Investing: Should you believe these 5 market truisms?

Most market sayings have a statistical basis — but some are more wacky than useful.

Presidential cycle

The stock market follows distinguishable patterns depending on the year of a president’s term.

Track record: Between 1949 and 2017, the Dow Jones industrial average returned an average of 15.8 percent in preelection years, as incumbent administrations did what they could to goose the economy.

Looking ahead: The indicator suggests that 2019 will be a good year for stocks.

Sell in May and go away

The stock market posts its weakest returns from May through October, suggesting that investors should lighten up on stocks during that six-month period.

Track record: Since 1945, the S&P 500 has averaged a 1.4 percent return in the May-through-October period. November-through-April returns average 6.6 percent.

Looking ahead: Though the data are compelling, market-timing is rarely the best strategy, especially if you’ll incur transaction costs and tax consequences.

As goes January, so goes the year

Stock market performance in January tends to predict calendar-year performance.

Track record: Since 1946, a positive January return in the S&P 500 has resulted in an 11.1 percent average gain over the next 11 months. A January loss has resulted in a 1.3 percent average gain.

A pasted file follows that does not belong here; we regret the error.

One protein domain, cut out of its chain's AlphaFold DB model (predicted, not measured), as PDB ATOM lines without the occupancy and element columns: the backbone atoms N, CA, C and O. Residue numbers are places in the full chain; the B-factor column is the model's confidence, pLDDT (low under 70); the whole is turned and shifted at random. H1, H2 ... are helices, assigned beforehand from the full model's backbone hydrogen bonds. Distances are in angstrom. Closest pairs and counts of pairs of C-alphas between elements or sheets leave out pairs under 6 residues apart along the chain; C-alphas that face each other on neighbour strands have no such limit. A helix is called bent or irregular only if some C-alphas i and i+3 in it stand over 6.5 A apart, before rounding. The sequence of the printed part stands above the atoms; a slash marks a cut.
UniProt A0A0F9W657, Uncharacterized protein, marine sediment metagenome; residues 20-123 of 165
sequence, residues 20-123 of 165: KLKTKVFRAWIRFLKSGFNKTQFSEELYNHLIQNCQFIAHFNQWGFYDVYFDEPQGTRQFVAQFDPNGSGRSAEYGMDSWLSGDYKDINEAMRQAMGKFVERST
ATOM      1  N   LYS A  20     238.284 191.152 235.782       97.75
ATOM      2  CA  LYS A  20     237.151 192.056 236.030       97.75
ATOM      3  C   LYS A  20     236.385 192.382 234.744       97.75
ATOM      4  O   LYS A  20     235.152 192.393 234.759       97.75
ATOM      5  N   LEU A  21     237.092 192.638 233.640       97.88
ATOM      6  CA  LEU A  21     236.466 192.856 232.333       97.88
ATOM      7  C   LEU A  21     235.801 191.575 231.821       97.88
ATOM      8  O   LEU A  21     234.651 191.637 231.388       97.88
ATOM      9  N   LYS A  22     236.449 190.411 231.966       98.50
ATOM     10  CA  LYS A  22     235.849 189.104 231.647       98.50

Looking ahead: The S&P 500 gained 7.9 percent in January, presaging an upward trajectory for stocks in 2019.

Hemline theory

Women wear shorter skirt styles during periods of positive market returns and economic prosperity.

Track record: Believers point to short skirt styles in the economically prosperous 1920s and 1980s, each of which saw dress styles lengthen around market crashes late in the decade. But serious market-watchers dismiss the indicator as pure superstition.

Looking ahead: For what it’s worth, plenty of lengthy skirts graced the runways at the latest New York Fashion Week, a potential bearish signal.


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